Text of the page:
Ubuntu Lucid Lynx Review

So, its about time for my 6-monthly Ubuntu Review. I am writing this while waiting for the official release of Ubuntu. I hope I get this finished before it is released…it could be anywhere between now and midnight in the samoa islands (I think thats the last place that gets the time). My Ubuntu reviews always seem to be very popular for some reason, so I decided to make sure it’s done as soon as possible this time. I’ll get it written before lunch time. Anyway, I’ll stop blabbing…

Obviously this is a Long Term Support (LTS) release, so there won’t be a huge number of changes in functionality, as the idea of LTS is to have a rock-solid stable release that can be used. I will also only be focusing on Ubuntu (not Kubuntu, Xubuntu or Lubuntu). I may do a review of them later, but as I don’t use them primarily, I don’t know them as well.

I have been using Lucid since alpha 1, and have seen it grow from a Koala into the fully fledged Lynx. (Yeah, ok, that sentence meant nothing…)

Here is a picture of my current Lucid Desktop. I’m using the default theme, one of the many many new wallpapers, and one of the panels. There is obviously a lot of new visual stuff for this version of ubuntu, and it is about time, as they have been saying they will do this for ages.

There has been a lot of talk about the buttons, which are now on the left rather than the right. To be honest, I don’t have strong opinions either way. I don’t dislike the left buttons, nor do I love them. They are just buttons. To everyone who is asking the question “What advatage do they have by having it on the left rather than the right?” I say “What advantage do they have by being on the right rather than the left?”. If you say “People are used to that.” then I’ll slap you. Linux has never done stuff because people are used to it. It has never been part of linux or the FLOSS community. If you don’t like it, fair enough, but I don’t think there is a problem.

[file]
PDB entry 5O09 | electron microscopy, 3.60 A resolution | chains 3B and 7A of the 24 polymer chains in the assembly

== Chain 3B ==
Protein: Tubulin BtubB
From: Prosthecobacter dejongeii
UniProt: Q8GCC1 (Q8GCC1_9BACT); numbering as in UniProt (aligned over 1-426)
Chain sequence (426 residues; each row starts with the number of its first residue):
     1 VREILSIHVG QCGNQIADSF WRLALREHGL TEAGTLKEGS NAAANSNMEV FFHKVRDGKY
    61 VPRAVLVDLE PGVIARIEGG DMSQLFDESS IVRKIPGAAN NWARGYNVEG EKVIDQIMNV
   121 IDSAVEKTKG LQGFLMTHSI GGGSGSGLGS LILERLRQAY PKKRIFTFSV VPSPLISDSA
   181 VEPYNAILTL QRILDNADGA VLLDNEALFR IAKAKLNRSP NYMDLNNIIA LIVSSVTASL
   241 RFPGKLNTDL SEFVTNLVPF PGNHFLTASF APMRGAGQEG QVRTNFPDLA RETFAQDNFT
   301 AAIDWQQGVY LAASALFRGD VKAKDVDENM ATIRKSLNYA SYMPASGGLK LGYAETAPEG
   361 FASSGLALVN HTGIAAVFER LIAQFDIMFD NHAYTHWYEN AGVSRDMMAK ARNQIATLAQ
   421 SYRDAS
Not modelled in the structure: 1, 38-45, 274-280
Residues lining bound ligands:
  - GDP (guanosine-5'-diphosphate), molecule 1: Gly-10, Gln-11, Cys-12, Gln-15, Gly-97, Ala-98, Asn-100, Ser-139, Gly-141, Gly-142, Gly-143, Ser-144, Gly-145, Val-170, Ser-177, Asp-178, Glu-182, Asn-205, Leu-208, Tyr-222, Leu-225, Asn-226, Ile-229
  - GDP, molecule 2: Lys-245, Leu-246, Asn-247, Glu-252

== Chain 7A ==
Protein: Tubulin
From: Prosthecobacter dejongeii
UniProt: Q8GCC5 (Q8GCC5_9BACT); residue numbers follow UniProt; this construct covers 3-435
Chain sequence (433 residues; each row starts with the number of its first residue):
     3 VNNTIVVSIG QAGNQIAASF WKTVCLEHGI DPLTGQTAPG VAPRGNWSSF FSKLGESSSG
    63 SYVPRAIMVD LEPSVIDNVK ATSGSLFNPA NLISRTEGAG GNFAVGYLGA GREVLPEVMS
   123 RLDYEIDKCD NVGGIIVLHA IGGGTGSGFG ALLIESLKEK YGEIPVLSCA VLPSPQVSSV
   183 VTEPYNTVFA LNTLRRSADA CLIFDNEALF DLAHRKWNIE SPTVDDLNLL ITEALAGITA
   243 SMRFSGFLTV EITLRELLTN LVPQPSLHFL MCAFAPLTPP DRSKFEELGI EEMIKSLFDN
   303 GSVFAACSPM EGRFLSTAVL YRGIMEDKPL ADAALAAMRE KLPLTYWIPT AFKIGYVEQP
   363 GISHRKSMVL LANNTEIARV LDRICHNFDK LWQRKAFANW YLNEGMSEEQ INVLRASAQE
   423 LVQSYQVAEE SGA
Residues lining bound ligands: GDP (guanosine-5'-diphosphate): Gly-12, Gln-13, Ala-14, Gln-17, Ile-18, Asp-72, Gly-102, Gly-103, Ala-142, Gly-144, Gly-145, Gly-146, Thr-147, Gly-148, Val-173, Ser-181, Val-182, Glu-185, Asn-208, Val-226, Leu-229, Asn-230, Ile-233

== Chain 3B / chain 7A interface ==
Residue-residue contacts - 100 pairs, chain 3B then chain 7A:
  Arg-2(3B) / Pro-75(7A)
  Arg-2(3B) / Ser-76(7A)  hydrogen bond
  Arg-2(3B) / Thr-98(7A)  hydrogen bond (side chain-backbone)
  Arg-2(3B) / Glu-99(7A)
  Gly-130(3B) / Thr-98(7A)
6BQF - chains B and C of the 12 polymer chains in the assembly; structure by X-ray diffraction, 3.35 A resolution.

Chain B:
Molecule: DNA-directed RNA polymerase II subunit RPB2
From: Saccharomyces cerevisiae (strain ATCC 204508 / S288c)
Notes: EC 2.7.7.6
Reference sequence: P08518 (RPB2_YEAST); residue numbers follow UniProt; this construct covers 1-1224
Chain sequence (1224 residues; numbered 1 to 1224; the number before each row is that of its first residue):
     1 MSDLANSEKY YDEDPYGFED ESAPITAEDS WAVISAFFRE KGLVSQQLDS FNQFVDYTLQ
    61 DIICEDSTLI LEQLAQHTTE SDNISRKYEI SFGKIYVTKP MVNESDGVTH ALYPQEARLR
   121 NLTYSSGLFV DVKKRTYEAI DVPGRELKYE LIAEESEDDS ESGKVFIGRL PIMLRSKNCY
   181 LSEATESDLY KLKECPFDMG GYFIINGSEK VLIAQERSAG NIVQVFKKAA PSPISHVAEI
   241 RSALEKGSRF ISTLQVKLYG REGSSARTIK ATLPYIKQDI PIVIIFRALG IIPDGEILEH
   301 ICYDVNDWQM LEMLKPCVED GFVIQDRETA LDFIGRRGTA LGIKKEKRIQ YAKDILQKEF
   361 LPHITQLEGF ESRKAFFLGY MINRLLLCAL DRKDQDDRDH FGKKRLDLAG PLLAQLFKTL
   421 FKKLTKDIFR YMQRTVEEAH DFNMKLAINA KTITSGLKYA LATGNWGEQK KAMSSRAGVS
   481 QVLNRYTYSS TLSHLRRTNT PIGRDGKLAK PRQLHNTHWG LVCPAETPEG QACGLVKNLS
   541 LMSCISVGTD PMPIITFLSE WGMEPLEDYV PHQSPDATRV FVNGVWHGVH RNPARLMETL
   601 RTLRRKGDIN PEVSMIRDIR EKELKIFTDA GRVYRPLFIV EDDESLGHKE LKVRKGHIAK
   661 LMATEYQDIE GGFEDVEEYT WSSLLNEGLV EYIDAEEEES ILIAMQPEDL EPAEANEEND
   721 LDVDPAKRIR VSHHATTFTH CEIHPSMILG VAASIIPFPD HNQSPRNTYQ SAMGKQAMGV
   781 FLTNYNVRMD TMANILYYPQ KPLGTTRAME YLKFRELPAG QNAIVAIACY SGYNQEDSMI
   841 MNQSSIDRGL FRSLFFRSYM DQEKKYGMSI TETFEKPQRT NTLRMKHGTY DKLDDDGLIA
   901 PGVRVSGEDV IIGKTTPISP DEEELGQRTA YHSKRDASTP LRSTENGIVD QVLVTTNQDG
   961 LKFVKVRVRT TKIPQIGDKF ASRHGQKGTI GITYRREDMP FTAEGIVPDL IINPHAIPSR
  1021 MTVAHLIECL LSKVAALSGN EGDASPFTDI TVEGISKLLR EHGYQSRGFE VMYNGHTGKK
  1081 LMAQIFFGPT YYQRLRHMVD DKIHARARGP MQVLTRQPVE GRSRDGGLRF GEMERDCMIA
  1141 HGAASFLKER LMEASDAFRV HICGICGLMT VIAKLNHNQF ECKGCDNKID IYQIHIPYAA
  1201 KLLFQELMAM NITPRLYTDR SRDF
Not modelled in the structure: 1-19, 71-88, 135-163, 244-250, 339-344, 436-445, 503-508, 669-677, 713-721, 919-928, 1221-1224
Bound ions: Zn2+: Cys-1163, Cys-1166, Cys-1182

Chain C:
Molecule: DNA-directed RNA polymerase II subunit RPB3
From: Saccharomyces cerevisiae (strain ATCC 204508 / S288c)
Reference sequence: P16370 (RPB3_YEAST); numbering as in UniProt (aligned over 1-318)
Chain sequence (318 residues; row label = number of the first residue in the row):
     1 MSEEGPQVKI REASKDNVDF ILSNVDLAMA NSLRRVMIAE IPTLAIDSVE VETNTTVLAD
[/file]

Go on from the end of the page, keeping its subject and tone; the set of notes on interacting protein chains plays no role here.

They seem to have put a whole bunch of new wallpapers in, and I mean loads. I remember there used to be only 2/3 wallpapers in older versions, and this is a very welcome change. They are all very nice ones, and suitable for all resolutions.

There is also a new startup theme and login screen, which do look very mac-like (no matter what anyone says), but they seem alright. Ubuntu seems to have moved away from the orange (don’t try and pretend it was brown…it wasn’t) to aubergine/purple/eggplant. Whatever you want to call it, the general colour has changed, and I’m sure noone will complain about that (apart from the default wallpaper which is quite annoying in my opinion, and no the wallpaper on my desktop isn’t the default one).

Ubuntu have integrated what looks like padevchooser into the sound properties. I don’t know if it is definitely padevchooser, but it gives you the same granularity. The changes basically allow you to configure the volume of each individual application. This means you don’t have to use in-app volume controls (which are sometimes quite annoying) and can even mute specific applications (so Firefox doesn’t play anything at all for example). This is a great thing to add in.